The Bruins scored in the final minutes of regulation to win the game and take a commanding 3-0 lead in their series against the Rangers. (Photo by Bruce Bennett/Getty Images)
Why Boston won: The Bruins fourth line of Dan Paille, Scott Thornton and Gregory Campbell outscored New York's top two offensive lines. Actually, there are more layers to it than that, but simply put the Bruins are taking the bulk of the attack to the Rangers. Territorially, the Bruins dominated and quite frankly, it looked like it was just a matter of time before the Bruins found a way to beat Henrik Lundqvist.
Why New York lost: Technically, the Rangers lack of efficiency on the power play and execution at even strength don't provide enough offense to beat Boston. New York's lack of creativity with the puck is immensely frustrating for coach John Tortorella and all Ranger fans. The Rangers' shot-blocking skills are impressive, but aren't enough to win a second-round playoff game, let alone a series.
Play of the game: Winger Thornton won a key faceoff in the Rangers zone in the final minutes of a 1-1 game and a few seconds later Campbell's shot from 50 feet deflected off the crossbar when it was pounced on by Paille and shot behind Lundqvist.
1. Henrik Lundqvist: The Ranger goalie made several key stops in the opening 24 minutes – including a Tyler Seguin breakaway – when the game was scoreless. He was sharp with the Rangers nursing a 1-0 lead and save for a goal coming off a Boston screen in the third period and Paille's rebound winner, was near flawless on home ice. He made 32 saves.
2. Patrice Bergeron: He was the goat after a giveaway on New York's goal, but soon turned into one of Boston's key shutdown specialists thereafter. Even with blood gushing from a cut near his right eye, Bergeron was on the ice for key faceoffs while generating offense and stymying New York's centers.
3. Tuukka Rask: For most of the game, Rask was simply steady and dependable against New York's pop-gun offense. But as the Rangers pressed in the third with the game tied 1-1, he made some key saves, including an A-list kick save on Rick Nash with eight minutes remaining.
What's next: All-important Game 4, the most pivotal game in any series. There are only three potential outcomes out of any Game 4 in a best-of-seven series. It's either a commanding 3-1 series lead for one team, all square again at 2-2 (except in this case), or in this series, the Bruins can complete a four-game sweep on Rangers ice. If that happens, you'd have to figure it's Tortorella's final game behind the New York bench. Only three teams in NHL history have rallied from a 3-0 deficit to win a series. The Bruins are a lock to advance. - Brian Costello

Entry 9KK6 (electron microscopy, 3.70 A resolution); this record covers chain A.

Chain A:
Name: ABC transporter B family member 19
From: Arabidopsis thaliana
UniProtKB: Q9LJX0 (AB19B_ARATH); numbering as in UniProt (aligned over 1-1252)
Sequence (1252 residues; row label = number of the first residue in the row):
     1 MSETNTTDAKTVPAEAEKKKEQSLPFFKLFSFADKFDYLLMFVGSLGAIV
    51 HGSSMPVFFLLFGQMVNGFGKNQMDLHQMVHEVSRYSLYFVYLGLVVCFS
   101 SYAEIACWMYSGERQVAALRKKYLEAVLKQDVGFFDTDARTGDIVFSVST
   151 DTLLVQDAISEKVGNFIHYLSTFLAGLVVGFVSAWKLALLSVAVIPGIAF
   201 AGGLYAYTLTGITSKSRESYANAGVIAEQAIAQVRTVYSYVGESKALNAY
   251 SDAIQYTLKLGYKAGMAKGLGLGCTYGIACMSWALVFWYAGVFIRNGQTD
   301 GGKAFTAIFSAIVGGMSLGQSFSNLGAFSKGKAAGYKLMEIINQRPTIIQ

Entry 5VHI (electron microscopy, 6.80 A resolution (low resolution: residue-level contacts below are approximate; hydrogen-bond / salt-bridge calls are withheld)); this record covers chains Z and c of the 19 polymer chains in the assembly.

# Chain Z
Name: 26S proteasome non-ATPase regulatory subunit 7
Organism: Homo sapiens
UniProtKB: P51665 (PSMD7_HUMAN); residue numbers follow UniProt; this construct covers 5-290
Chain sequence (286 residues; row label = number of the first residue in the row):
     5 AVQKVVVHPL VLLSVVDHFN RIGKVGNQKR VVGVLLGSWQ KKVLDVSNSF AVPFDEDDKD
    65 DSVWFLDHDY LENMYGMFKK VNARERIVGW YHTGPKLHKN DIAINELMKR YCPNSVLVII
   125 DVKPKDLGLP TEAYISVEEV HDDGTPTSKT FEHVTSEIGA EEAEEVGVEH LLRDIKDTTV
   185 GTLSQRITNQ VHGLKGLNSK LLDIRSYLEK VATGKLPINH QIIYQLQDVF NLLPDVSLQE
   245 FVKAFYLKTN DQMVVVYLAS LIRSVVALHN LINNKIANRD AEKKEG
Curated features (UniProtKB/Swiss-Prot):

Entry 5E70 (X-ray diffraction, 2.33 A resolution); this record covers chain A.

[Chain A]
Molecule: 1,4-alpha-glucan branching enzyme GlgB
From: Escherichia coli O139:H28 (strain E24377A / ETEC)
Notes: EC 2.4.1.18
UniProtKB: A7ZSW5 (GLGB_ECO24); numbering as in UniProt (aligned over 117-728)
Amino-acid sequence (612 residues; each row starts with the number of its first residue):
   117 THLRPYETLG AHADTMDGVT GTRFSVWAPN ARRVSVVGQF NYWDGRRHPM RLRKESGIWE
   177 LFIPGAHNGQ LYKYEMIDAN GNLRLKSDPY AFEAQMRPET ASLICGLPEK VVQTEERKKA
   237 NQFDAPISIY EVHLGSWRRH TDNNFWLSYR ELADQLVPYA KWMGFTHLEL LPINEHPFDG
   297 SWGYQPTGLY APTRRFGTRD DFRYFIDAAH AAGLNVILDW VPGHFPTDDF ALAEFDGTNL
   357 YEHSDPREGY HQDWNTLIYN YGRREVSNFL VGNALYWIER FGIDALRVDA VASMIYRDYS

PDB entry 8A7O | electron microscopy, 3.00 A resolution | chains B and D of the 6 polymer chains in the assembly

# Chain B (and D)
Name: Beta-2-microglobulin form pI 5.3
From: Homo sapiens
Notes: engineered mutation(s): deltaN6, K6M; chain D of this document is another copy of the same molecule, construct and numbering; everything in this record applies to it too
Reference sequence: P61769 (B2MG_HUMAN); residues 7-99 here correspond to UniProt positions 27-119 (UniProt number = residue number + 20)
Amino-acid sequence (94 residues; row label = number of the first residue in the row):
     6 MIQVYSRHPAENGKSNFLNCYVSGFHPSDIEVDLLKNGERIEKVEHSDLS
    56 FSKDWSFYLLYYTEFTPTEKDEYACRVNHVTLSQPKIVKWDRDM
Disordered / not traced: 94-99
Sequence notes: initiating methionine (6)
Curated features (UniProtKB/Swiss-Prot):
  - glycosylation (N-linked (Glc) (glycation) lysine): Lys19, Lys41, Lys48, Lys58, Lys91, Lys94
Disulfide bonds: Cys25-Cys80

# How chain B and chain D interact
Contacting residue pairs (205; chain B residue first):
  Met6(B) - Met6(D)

Why San Jose won: The Sharks found themselves in a similar place to where they were in Game 2. In both instances San Jose held a third period lead and had to fend off a feverish third period push by the Kings. Last time they allowed the tying and winning goals in a late penalty kill. This time they allowed only one and triumphed. While Joe Pavelski, Logan Couture and Patrick Marleau have stepped up at different times, Joe Thornton had his best effort yet.
Why Los Angeles lost: Their third period attack was just not enough to make up for a first period malaise. In Game 2 they got lucky and actually jumped out in front of San Jose first, but were stuck playing catch up all game long Tuesday night. That’s a bad formula against a team that matches up so well with Los Angeles. They got robbed of one goal on a terrible early whistle, but really, they shouldn't have waited so long to ramp up the offensive pressure. Casey struck out – so did the Kings.
Play of the game: An inexcusably early whistle from Brad Meier erased a squeaker goal for the Kings, which ended up as the difference on the scoreboard. On its own, that negatively impacts the game enough. But there was also a weak roughing call on Colin Fraser that gave the Kings their third straight penalty of the game – to the Sharks’ zero – and resulted in the 2-0 goal. All you can ask of referees is to be as consistent as possible and to not influence outcomes with missed or bad calls at crucial moments. In this series, that hasn’t been the case.
1. Joe Thornton: His most noticeable game yet – does it mean he’s about to impose himself through the rest of this series? Thornton recorded a finesse assist, as he’s known to do, and won 67 percent of his draws.
2. Brent Burns: Continues to be a force at forward. Burns scored the game’s first goal and recorded six hits, including a thunderous hip check on Brad Richardson. Ya, he took a late boarding penalty, but you fully accept and embrace the good and the bad in this type of player.
3. Antti Niemi: Made 22 saves on 23 shots, which doesn’t sound all that star-ish, but more than half (14) of them came in the final frame. Niemi barred the door shut and held up his end of the bargain in the win.
What’s Next: Except for a couple stretches that had no more than one period of sustainability, San Jose has been the overall better team through this series. But at some point they’ll have to win in Los Angeles, where the Kings have been untouchable. For all the flak Joe Thornton has taken over his playoff career, the guy has been a post-season performer for a few years now and denying that sets the demand too high. But, oh boy, could he get a lot of credit if he uses this game as a catalyst for a series-saving contribution. San Jose raised a lot of eyebrows with these two wins and calmly slid the “must win” card back across the table to the Kings. What happens next in this wild series? What happens next is anyone’s guess. – Rory Boylen